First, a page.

The Secret of Networking in One Diagram

One thing that I have learned in ten years of doing networking workshops is that most people worry about minor details of their professional networking, like how to start conversations, or how often to update their LinkedIn profile. But at the same time they are not clear about the reason we network in the first place, why it works and how to point your efforts in the right direction.

Luckily there is a simple Venn diagram that helps understand these concepts in just a few minutes, or even seconds.

First of all let's assume that you are in the typical position of being able to do something and you would like other people to ask you to do that thing. One trivial way to approach this would be to get to know many people, but that will not help you very much. Knowing other people means that you could, in theory, keep calling them to ask if they need you. Most of the time the answer is no. It also means that you are not considered in the common case when someone asks one of your connections if they know someone like you.

What works much better is to make sure so that more people know who you are, that they trust you and that they know what you do. Then they will think of you when they have a need or they hear of someone else with that need. We can explain this logic with my simple Venn diagram.


Let's assume that I am trying to hire someone who does exactly what you do. Who do I consider? Well normally I consider only the People I Know in the yellow area who I have heard of or at least can discover by asking my network. There might be someone ideal on the mythical tropical island of South Papaya who would be perfect for the job but they are impossible for me to discover.  I am also going to be looking only in the set of People Who Can because I need someone who can do the job, not just someone I trust.

This means that if you want to have any chance at getting asked by me to do the work then you have to be in the intersection of the two sets, in the green "you should be here" space. You might be out in the blue area of the people who can but I don't know. In this case you need to move to the green area by making yourself known. Or you might even be known to me but not for that specialty, so you need to make sure I know what you do. There is also a possibility that you are not in either set, which means you need to both acquire the skill and then make yourself known.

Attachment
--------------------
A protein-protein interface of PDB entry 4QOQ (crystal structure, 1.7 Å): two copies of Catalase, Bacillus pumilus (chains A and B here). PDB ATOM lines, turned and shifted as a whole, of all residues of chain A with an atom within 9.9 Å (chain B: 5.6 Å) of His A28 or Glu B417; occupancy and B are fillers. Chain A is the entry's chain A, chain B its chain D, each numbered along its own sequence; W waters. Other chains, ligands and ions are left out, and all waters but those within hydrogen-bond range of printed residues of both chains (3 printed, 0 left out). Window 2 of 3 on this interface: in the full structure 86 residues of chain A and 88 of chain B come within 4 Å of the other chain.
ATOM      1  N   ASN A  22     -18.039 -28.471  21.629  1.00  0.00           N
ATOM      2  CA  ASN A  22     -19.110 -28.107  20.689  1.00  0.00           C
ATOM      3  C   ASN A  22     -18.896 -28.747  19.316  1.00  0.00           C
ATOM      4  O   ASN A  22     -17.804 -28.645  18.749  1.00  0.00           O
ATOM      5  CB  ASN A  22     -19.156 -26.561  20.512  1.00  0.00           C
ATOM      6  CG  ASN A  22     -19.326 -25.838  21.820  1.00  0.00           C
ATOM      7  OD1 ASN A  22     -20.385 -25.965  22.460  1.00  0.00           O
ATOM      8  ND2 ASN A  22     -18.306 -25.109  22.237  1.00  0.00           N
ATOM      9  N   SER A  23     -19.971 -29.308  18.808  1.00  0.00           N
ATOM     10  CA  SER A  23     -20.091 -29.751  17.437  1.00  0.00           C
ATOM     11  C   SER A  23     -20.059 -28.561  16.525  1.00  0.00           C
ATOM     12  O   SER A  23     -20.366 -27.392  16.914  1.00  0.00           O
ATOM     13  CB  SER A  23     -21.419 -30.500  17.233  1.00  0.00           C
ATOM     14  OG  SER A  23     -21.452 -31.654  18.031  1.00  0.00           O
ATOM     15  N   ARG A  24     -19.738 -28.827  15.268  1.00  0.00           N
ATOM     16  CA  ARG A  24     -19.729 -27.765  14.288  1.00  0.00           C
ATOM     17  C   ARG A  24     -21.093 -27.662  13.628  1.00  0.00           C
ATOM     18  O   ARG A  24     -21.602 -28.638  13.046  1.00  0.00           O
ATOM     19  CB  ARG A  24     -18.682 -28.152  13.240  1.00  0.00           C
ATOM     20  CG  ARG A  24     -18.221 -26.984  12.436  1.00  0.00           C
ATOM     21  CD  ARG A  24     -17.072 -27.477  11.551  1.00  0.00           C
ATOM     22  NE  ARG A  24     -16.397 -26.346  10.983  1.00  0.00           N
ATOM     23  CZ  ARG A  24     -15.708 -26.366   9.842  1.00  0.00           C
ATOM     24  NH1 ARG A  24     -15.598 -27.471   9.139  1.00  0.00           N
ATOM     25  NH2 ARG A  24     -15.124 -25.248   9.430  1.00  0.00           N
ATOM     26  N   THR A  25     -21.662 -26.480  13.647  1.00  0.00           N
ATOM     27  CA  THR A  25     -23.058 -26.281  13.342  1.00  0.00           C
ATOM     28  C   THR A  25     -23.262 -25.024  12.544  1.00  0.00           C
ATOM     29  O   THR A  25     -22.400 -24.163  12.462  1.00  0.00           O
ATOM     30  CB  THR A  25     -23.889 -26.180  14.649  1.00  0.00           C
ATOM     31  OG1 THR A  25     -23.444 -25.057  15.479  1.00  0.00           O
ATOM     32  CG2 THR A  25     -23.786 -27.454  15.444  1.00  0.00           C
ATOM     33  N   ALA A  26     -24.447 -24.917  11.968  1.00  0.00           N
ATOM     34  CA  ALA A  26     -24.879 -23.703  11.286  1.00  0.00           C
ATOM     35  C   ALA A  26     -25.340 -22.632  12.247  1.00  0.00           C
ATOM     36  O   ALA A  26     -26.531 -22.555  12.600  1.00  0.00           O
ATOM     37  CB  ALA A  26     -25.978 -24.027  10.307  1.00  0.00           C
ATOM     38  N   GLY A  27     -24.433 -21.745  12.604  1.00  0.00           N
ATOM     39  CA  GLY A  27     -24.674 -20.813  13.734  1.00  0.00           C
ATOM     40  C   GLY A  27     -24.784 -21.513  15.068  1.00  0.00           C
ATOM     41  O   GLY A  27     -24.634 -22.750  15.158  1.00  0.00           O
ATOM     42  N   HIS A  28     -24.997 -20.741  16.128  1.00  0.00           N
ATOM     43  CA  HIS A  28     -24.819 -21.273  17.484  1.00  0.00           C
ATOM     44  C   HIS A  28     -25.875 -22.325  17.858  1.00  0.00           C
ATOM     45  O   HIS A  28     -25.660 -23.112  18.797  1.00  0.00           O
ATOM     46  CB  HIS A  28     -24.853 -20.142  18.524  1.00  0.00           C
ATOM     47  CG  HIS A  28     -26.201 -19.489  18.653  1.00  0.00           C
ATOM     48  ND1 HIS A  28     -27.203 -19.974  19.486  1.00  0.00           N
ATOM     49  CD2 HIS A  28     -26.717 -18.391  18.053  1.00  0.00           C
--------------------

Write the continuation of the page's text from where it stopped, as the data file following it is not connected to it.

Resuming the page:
All professional networking consists of is in trying to get into that intersection zone with as many people as you can. To do that all you need to do is to make sure that people know you, trust you and know what you do. You might do this by demonstrating your skills to the people around you or you might do it by artful use of social media, but whatever approach you choose this Venn diagram should always be in the back of your mind.


2017 Edition of Payforward Networking.  There's more about this and other networking techniques in the 2017 edition of Payforward Networking, available in both paperback and Kindle editions. You can get it from Amazon here: https://www.amazon.com/Payforward-Networking-Andrew-Hennigan/dp/1542919770

Lectures, Workshops, Coaching and Writing

Andrew Hennigan does lectures, workshops, one to one coaching and writing about professional networking, influencing and much more. You can contact him on speaker@andrewhennigan.com or 0046 730 894 475.

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